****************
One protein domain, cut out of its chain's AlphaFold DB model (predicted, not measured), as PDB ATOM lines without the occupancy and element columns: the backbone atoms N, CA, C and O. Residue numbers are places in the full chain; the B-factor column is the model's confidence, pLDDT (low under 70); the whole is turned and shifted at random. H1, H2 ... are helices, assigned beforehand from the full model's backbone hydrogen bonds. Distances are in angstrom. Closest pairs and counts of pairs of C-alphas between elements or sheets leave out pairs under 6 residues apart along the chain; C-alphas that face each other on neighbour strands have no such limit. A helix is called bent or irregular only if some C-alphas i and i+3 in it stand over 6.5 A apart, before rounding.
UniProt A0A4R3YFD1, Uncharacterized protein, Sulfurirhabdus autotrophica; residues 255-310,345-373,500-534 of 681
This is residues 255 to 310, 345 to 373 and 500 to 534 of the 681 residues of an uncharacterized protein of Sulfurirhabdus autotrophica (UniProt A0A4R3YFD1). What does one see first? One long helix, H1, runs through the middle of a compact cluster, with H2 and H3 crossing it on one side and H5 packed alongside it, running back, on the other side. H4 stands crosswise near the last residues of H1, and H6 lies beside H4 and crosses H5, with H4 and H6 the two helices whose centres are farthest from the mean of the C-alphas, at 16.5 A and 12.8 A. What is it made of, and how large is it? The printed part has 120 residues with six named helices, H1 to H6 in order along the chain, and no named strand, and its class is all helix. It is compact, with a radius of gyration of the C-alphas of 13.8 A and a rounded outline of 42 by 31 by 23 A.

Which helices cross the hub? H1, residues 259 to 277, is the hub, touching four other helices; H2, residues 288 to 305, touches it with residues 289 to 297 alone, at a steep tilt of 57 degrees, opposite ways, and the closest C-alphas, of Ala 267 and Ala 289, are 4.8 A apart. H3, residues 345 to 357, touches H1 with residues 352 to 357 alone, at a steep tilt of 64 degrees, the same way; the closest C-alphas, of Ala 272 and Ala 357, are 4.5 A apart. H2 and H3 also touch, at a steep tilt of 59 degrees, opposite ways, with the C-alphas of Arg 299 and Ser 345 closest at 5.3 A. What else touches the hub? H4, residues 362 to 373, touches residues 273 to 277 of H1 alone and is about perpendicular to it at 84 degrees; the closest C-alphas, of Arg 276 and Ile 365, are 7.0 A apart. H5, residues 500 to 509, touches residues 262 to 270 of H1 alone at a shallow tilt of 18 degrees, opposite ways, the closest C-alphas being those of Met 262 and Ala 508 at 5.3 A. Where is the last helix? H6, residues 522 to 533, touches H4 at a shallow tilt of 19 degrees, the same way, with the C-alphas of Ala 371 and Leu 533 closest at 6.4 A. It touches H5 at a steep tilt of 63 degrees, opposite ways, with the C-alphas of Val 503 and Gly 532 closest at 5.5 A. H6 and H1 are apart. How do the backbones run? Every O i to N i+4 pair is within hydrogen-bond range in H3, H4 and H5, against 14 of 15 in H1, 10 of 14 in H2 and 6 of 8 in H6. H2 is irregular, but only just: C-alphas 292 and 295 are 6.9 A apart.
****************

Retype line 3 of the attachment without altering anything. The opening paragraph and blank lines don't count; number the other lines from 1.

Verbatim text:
Which helices cross the hub? H1, residues 259 to 277, is the hub, touching four other helices; H2, residues 288 to 305, touches it with residues 289 to 297 alone, at a steep tilt of 57 degrees, opposite ways, and the closest C-alphas, of Ala 267 and Ala 289, are 4.8 A apart. H3, residues 345 to 357, touches H1 with residues 352 to 357 alone, at a steep tilt of 64 degrees, the same way; the closest C-alphas, of Ala 272 and Ala 357, are 4.5 A apart. H2 and H3 also touch, at a steep tilt of 59 degrees, opposite ways, with the C-alphas of Arg 299 and Ser 345 closest at 5.3 A. What else touches the hub? H4, residues 362 to 373, touches residues 273 to 277 of H1 alone and is about perpendicular to it at 84 degrees; the closest C-alphas, of Arg 276 and Ile 365, are 7.0 A apart. H5, residues 500 to 509, touches residues 262 to 270 of H1 alone at a shallow tilt of 18 degrees, opposite ways, the closest C-alphas being those of Met 262 and Ala 508 at 5.3 A. Where is the last helix? H6, residues 522 to 533, touches H4 at a shallow tilt of 19 degrees, the same way, with the C-alphas of Ala 371 and Leu 533 closest at 6.4 A. It touches H5 at a steep tilt of 63 degrees, opposite ways, with the C-alphas of Val 503 and Gly 532 closest at 5.5 A. H6 and H1 are apart. How do the backbones run? Every O i to N i+4 pair is within hydrogen-bond range in H3, H4 and H5, against 14 of 15 in H1, 10 of 14 in H2 and 6 of 8 in H6. H2 is irregular, but only just: C-alphas 292 and 295 are 6.9 A apart.